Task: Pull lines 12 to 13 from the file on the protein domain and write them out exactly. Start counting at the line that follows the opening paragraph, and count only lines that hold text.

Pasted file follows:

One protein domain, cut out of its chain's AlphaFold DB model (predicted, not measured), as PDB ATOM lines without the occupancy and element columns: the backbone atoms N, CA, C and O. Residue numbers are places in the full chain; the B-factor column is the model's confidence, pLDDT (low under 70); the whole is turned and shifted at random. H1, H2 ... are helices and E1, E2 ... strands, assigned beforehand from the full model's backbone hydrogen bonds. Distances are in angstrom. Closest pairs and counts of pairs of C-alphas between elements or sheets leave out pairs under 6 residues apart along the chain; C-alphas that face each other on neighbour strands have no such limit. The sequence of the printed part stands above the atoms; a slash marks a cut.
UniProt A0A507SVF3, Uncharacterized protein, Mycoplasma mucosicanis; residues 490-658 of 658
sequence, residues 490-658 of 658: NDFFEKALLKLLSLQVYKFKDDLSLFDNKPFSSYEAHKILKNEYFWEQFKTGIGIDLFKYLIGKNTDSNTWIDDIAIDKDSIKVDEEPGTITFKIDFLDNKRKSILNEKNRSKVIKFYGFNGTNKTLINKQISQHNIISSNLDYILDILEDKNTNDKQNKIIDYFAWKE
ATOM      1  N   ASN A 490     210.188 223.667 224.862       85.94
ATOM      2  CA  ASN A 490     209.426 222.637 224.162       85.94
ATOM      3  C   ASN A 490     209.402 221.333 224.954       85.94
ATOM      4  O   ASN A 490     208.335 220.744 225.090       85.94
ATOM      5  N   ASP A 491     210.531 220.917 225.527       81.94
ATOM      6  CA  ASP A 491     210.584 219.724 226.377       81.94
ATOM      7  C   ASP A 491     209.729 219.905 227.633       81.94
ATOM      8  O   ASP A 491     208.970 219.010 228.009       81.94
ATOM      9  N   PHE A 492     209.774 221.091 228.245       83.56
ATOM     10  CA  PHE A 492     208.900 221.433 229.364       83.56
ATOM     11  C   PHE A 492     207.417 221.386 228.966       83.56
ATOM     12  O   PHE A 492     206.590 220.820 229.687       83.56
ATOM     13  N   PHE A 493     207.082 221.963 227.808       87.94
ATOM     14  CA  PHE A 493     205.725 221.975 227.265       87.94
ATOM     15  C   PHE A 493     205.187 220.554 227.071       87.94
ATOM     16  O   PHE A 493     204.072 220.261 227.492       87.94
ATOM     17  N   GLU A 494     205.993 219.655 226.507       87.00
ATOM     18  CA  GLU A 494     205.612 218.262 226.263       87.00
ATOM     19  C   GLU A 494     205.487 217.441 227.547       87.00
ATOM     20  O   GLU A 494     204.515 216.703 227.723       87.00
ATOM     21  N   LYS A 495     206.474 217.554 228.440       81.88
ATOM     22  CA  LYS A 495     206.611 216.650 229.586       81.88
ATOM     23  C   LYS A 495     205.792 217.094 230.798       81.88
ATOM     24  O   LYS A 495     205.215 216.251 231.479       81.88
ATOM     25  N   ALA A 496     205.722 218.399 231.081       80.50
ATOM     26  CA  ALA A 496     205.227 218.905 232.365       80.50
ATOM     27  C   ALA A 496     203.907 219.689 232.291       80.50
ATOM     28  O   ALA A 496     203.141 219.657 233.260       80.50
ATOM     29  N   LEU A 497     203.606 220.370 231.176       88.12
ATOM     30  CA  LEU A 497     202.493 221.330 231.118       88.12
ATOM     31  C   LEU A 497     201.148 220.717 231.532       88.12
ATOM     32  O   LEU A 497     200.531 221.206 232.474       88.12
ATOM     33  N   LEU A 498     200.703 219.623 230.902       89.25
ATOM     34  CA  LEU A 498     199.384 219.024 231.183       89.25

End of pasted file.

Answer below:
ATOM     10  CA  PHE A 492     208.900 221.433 229.364       83.56
ATOM     11  C   PHE A 492     207.417 221.386 228.966       83.56